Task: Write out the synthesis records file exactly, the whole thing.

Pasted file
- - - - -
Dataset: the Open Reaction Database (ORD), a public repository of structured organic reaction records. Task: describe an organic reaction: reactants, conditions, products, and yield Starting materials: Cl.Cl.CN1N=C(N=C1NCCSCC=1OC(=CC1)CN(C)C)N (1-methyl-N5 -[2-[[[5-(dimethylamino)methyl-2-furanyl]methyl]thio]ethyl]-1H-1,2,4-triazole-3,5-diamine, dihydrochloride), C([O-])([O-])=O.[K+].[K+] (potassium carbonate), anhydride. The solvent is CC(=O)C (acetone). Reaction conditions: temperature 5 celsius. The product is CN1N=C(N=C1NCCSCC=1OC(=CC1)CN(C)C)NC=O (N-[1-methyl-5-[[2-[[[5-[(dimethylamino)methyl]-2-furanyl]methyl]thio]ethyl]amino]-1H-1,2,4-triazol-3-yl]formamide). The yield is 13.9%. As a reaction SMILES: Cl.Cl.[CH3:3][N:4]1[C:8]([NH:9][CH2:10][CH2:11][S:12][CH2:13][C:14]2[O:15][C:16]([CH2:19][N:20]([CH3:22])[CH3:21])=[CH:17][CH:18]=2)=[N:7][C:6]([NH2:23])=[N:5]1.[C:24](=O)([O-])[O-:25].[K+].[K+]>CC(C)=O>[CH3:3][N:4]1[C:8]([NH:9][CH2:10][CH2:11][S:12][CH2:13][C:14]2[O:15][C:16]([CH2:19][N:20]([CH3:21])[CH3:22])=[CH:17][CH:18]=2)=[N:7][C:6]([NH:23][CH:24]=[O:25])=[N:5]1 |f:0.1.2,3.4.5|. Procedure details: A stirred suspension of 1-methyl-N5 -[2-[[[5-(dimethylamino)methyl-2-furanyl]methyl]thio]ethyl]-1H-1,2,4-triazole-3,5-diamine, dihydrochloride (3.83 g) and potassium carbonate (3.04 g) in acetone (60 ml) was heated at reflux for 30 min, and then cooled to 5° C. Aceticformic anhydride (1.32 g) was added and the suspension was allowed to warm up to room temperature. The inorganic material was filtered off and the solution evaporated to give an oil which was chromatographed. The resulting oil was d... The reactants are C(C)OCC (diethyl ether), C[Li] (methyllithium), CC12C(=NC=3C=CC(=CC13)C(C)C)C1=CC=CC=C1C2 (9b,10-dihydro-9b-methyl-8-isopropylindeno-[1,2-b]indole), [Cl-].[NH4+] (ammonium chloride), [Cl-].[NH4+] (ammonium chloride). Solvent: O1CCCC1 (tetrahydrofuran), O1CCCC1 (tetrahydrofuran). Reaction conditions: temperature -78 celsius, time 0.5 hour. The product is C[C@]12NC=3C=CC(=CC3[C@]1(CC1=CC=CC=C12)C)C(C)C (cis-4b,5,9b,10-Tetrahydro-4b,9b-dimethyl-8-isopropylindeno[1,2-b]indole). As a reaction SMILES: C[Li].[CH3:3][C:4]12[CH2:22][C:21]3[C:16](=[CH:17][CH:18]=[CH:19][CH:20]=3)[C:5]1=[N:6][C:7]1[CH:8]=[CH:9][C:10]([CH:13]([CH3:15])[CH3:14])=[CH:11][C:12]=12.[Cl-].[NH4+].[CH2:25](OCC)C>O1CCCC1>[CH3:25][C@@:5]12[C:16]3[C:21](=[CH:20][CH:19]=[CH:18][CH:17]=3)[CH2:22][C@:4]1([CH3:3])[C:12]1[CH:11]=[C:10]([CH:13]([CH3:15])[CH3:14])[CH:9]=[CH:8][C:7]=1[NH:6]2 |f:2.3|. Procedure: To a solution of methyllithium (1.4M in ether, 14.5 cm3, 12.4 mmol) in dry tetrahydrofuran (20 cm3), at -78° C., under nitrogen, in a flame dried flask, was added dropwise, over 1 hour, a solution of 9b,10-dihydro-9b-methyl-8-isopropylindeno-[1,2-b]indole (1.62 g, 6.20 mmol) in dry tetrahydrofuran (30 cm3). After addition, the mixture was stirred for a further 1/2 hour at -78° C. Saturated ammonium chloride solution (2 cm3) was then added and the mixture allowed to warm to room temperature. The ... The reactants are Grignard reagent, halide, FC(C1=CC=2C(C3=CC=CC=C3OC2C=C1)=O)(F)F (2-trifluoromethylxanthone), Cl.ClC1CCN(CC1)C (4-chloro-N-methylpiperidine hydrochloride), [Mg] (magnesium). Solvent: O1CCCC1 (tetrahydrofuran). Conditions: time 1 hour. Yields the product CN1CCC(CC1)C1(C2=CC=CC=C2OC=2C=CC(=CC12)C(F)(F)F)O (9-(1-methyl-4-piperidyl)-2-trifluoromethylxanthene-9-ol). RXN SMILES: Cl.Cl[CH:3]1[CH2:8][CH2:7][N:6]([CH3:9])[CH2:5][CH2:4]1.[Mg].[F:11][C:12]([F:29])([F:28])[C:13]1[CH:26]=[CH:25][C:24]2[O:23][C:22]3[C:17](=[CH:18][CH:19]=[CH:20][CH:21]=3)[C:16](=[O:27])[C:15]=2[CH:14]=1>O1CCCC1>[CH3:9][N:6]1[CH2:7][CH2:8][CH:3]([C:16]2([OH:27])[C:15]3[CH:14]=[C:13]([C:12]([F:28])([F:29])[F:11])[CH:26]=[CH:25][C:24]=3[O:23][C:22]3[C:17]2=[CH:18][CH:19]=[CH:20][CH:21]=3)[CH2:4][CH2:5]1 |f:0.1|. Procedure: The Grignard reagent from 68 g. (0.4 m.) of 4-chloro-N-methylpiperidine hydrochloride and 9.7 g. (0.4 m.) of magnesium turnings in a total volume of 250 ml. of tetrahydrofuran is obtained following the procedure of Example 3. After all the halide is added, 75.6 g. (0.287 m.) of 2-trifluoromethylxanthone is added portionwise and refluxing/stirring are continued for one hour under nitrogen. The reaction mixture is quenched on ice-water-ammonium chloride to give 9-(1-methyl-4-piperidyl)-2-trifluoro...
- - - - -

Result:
Dataset: the Open Reaction Database (ORD), a public repository of structured organic reaction records. Task: describe an organic reaction: reactants, conditions, products, and yield Starting materials: Cl.Cl.CN1N=C(N=C1NCCSCC=1OC(=CC1)CN(C)C)N (1-methyl-N5 -[2-[[[5-(dimethylamino)methyl-2-furanyl]methyl]thio]ethyl]-1H-1,2,4-triazole-3,5-diamine, dihydrochloride), C([O-])([O-])=O.[K+].[K+] (potassium carbonate), anhydride. The solvent is CC(=O)C (acetone). Reaction conditions: temperature 5 celsius. The product is CN1N=C(N=C1NCCSCC=1OC(=CC1)CN(C)C)NC=O (N-[1-methyl-5-[[2-[[[5-[(dimethylamino)methyl]-2-furanyl]methyl]thio]ethyl]amino]-1H-1,2,4-triazol-3-yl]formamide). The yield is 13.9%. As a reaction SMILES: Cl.Cl.[CH3:3][N:4]1[C:8]([NH:9][CH2:10][CH2:11][S:12][CH2:13][C:14]2[O:15][C:16]([CH2:19][N:20]([CH3:22])[CH3:21])=[CH:17][CH:18]=2)=[N:7][C:6]([NH2:23])=[N:5]1.[C:24](=O)([O-])[O-:25].[K+].[K+]>CC(C)=O>[CH3:3][N:4]1[C:8]([NH:9][CH2:10][CH2:11][S:12][CH2:13][C:14]2[O:15][C:16]([CH2:19][N:20]([CH3:21])[CH3:22])=[CH:17][CH:18]=2)=[N:7][C:6]([NH:23][CH:24]=[O:25])=[N:5]1 |f:0.1.2,3.4.5|. Procedure details: A stirred suspension of 1-methyl-N5 -[2-[[[5-(dimethylamino)methyl-2-furanyl]methyl]thio]ethyl]-1H-1,2,4-triazole-3,5-diamine, dihydrochloride (3.83 g) and potassium carbonate (3.04 g) in acetone (60 ml) was heated at reflux for 30 min, and then cooled to 5° C. Aceticformic anhydride (1.32 g) was added and the suspension was allowed to warm up to room temperature. The inorganic material was filtered off and the solution evaporated to give an oil which was chromatographed. The resulting oil was d... The reactants are C(C)OCC (diethyl ether), C[Li] (methyllithium), CC12C(=NC=3C=CC(=CC13)C(C)C)C1=CC=CC=C1C2 (9b,10-dihydro-9b-methyl-8-isopropylindeno-[1,2-b]indole), [Cl-].[NH4+] (ammonium chloride), [Cl-].[NH4+] (ammonium chloride). Solvent: O1CCCC1 (tetrahydrofuran), O1CCCC1 (tetrahydrofuran). Reaction conditions: temperature -78 celsius, time 0.5 hour. The product is C[C@]12NC=3C=CC(=CC3[C@]1(CC1=CC=CC=C12)C)C(C)C (cis-4b,5,9b,10-Tetrahydro-4b,9b-dimethyl-8-isopropylindeno[1,2-b]indole). As a reaction SMILES: C[Li].[CH3:3][C:4]12[CH2:22][C:21]3[C:16](=[CH:17][CH:18]=[CH:19][CH:20]=3)[C:5]1=[N:6][C:7]1[CH:8]=[CH:9][C:10]([CH:13]([CH3:15])[CH3:14])=[CH:11][C:12]=12.[Cl-].[NH4+].[CH2:25](OCC)C>O1CCCC1>[CH3:25][C@@:5]12[C:16]3[C:21](=[CH:20][CH:19]=[CH:18][CH:17]=3)[CH2:22][C@:4]1([CH3:3])[C:12]1[CH:11]=[C:10]([CH:13]([CH3:15])[CH3:14])[CH:9]=[CH:8][C:7]=1[NH:6]2 |f:2.3|. Procedure: To a solution of methyllithium (1.4M in ether, 14.5 cm3, 12.4 mmol) in dry tetrahydrofuran (20 cm3), at -78° C., under nitrogen, in a flame dried flask, was added dropwise, over 1 hour, a solution of 9b,10-dihydro-9b-methyl-8-isopropylindeno-[1,2-b]indole (1.62 g, 6.20 mmol) in dry tetrahydrofuran (30 cm3). After addition, the mixture was stirred for a further 1/2 hour at -78° C. Saturated ammonium chloride solution (2 cm3) was then added and the mixture allowed to warm to room temperature. The ... The reactants are Grignard reagent, halide, FC(C1=CC=2C(C3=CC=CC=C3OC2C=C1)=O)(F)F (2-trifluoromethylxanthone), Cl.ClC1CCN(CC1)C (4-chloro-N-methylpiperidine hydrochloride), [Mg] (magnesium). Solvent: O1CCCC1 (tetrahydrofuran). Conditions: time 1 hour. Yields the product CN1CCC(CC1)C1(C2=CC=CC=C2OC=2C=CC(=CC12)C(F)(F)F)O (9-(1-methyl-4-piperidyl)-2-trifluoromethylxanthene-9-ol). RXN SMILES: Cl.Cl[CH:3]1[CH2:8][CH2:7][N:6]([CH3:9])[CH2:5][CH2:4]1.[Mg].[F:11][C:12]([F:29])([F:28])[C:13]1[CH:26]=[CH:25][C:24]2[O:23][C:22]3[C:17](=[CH:18][CH:19]=[CH:20][CH:21]=3)[C:16](=[O:27])[C:15]=2[CH:14]=1>O1CCCC1>[CH3:9][N:6]1[CH2:7][CH2:8][CH:3]([C:16]2([OH:27])[C:15]3[CH:14]=[C:13]([C:12]([F:28])([F:29])[F:11])[CH:26]=[CH:25][C:24]=3[O:23][C:22]3[C:17]2=[CH:18][CH:19]=[CH:20][CH:21]=3)[CH2:4][CH2:5]1 |f:0.1|. Procedure: The Grignard reagent from 68 g. (0.4 m.) of 4-chloro-N-methylpiperidine hydrochloride and 9.7 g. (0.4 m.) of magnesium turnings in a total volume of 250 ml. of tetrahydrofuran is obtained following the procedure of Example 3. After all the halide is added, 75.6 g. (0.287 m.) of 2-trifluoromethylxanthone is added portionwise and refluxing/stirring are continued for one hour under nitrogen. The reaction mixture is quenched on ice-water-ammonium chloride to give 9-(1-methyl-4-piperidyl)-2-trifluoro...